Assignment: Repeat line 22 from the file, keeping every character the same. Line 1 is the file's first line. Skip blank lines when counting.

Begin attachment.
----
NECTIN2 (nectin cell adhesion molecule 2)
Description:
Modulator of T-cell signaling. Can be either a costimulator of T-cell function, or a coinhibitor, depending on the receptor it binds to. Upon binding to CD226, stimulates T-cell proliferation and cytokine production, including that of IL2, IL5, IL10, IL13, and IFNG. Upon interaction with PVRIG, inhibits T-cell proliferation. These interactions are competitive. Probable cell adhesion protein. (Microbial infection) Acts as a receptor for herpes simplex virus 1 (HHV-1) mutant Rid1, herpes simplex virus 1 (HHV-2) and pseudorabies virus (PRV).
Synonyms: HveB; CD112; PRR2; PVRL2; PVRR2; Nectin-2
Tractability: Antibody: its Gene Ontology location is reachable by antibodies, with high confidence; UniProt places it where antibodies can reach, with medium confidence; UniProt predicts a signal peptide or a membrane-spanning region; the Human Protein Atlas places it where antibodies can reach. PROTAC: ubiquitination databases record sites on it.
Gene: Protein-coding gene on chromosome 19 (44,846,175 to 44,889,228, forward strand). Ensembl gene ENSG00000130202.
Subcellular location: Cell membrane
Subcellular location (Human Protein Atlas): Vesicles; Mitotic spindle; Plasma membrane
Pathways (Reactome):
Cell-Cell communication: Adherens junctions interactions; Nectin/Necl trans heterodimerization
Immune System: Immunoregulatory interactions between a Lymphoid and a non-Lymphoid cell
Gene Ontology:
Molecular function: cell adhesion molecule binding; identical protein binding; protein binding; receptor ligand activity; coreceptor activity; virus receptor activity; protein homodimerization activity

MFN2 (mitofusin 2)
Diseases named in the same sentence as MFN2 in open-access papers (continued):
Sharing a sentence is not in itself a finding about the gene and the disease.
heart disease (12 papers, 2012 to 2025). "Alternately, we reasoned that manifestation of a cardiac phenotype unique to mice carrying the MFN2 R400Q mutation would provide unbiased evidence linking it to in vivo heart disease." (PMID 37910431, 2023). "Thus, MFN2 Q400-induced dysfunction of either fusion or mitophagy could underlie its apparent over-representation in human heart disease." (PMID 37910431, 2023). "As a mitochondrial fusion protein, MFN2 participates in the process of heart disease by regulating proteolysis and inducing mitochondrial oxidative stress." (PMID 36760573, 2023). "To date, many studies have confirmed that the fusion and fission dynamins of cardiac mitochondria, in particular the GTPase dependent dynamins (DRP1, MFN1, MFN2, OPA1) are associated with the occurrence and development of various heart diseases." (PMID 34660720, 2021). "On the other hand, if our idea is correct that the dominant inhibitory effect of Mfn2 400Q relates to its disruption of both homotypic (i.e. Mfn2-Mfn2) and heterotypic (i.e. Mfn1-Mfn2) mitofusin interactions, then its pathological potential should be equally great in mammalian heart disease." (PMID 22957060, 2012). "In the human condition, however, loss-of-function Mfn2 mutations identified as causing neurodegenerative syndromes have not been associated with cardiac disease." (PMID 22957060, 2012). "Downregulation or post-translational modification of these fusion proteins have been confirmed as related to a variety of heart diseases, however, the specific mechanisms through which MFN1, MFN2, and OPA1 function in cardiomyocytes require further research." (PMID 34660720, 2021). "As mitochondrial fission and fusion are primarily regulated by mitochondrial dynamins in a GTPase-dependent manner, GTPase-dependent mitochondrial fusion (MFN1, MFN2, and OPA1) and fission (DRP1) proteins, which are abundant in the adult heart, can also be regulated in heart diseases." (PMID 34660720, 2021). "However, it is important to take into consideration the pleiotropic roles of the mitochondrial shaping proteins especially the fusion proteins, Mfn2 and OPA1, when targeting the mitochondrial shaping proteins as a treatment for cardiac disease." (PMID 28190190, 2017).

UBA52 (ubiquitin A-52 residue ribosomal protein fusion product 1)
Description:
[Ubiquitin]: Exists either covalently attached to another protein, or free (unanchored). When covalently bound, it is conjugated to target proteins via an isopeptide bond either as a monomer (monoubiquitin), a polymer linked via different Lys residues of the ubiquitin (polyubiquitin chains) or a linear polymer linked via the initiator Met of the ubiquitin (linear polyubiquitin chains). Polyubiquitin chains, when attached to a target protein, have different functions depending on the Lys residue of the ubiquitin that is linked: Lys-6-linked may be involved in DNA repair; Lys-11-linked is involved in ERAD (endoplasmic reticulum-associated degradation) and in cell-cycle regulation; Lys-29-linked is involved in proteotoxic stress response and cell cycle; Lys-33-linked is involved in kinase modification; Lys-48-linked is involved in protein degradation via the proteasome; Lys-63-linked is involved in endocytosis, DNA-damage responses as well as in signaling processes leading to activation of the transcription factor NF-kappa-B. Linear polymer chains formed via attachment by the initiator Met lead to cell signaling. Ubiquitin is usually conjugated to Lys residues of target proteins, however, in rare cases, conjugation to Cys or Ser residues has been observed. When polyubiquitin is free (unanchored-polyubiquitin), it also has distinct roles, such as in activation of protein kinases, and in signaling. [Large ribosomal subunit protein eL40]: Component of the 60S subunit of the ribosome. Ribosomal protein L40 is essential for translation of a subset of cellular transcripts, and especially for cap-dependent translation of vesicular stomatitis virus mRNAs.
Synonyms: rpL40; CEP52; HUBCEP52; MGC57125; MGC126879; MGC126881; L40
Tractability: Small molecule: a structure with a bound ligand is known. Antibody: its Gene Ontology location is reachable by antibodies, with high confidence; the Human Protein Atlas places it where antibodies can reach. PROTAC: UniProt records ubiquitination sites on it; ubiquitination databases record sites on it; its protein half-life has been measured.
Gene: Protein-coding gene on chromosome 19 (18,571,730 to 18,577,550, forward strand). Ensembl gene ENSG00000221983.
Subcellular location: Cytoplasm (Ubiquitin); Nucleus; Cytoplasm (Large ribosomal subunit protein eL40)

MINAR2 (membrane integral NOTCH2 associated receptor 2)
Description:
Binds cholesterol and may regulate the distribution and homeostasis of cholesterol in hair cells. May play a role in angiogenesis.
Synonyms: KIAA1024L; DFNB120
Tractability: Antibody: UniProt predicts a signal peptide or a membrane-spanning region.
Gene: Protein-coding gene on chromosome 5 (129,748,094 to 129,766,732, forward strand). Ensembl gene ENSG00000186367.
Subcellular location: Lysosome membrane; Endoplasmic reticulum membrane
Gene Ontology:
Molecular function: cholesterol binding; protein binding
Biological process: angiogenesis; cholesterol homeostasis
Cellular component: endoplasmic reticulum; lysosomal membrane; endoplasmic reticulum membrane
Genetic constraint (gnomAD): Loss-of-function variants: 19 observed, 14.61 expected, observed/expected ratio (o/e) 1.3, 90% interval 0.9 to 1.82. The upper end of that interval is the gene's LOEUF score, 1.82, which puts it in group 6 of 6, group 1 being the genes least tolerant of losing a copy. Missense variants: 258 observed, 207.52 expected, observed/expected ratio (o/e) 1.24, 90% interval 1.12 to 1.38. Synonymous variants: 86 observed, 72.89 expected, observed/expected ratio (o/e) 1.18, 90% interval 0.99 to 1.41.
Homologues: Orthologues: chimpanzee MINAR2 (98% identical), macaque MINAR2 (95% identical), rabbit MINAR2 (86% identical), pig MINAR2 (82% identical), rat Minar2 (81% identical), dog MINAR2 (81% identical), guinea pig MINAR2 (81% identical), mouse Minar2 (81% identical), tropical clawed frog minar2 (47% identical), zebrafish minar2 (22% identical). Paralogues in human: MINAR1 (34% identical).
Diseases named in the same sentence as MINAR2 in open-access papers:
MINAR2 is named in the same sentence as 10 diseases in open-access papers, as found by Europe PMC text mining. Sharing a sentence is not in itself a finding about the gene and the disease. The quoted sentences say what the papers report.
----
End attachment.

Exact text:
Tractability: Small molecule: a structure with a bound ligand is known. Antibody: its Gene Ontology location is reachable by antibodies, with high confidence; the Human Protein Atlas places it where antibodies can reach. PROTAC: UniProt records ubiquitination sites on it; ubiquitination databases record sites on it; its protein half-life has been measured.